A Self-Guided Tour of the Electromagnetic Spectrum
Welcome to the radio portion of the electromagnetic spectrum. The wavelengths of radio waves are long compared to other types of electromagnetic waves—they range in length from 10,000 kilometers to less than a meter.
Human-made radio waves are generated when electrons, which are negatively charged, move back and forth within an antenna. This movement of charged particles creates a field that radiates out from the antenna at the speed of light.
The radio portion of the electromagnetic spectrum is divided into bands. Some bands are dedicated to commercial, government, aviation, and maritime purposes. Other bands are saved for two-way radios, radios, such as those pictured here.
Television stations use radio waves to broadcast their signals through the air, just as broadcast radio stations do. In fact, the TV band for channels 2-6 is next to the FM radio band. If you could tune your FM radio to just below 88 megahertz, you would pick up and hear the audio transmission from channel 6.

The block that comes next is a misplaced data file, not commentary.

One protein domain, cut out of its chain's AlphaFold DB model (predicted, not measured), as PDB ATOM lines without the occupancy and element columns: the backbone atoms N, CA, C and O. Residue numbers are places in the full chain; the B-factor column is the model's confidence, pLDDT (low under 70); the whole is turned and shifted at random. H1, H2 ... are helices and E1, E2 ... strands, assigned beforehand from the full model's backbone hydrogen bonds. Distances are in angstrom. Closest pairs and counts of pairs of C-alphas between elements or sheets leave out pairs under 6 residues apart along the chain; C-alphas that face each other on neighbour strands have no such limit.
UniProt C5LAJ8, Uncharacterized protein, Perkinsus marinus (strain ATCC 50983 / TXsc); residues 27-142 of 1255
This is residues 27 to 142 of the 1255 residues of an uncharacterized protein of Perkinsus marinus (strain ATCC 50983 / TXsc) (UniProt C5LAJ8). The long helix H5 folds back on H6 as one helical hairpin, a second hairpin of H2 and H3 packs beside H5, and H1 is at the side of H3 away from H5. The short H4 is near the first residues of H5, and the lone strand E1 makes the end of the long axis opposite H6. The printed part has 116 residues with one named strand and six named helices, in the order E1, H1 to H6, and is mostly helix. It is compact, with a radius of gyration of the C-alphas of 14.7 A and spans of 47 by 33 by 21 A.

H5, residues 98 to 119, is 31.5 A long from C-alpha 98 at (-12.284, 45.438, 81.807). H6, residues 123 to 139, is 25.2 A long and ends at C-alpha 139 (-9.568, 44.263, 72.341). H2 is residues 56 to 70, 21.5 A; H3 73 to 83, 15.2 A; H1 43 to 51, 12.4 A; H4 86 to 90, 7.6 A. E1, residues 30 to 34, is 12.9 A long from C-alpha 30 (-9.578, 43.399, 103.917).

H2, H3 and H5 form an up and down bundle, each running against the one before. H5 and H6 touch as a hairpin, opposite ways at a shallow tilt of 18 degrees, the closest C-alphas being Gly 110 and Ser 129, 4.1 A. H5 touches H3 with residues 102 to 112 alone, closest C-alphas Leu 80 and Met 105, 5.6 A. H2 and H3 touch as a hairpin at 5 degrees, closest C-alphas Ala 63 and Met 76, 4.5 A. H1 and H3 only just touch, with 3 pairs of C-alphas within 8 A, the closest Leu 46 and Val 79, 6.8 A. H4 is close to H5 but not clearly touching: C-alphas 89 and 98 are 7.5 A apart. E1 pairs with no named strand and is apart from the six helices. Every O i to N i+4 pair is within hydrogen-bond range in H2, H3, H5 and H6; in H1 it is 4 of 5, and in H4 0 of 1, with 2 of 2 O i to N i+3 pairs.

About The Scale
The scale at the top of this page distinguishes the different forms of electromagnetic
radiation by wavelength, as measured in meters. Wavelength is the distance a wave
moving at the speed of light travels during one cycle—from positive, to negative,
and back to positive.
The numbers on the scale are in scientific notation. On this scale, 100 equals 1 meter (m).
Moving to the left, 101=10m, 102=100m, 103=1,000m, etc. Moving in the other direction,
10-1=0.1m; 10-2=0.01m, 10-3=0.001m, etc.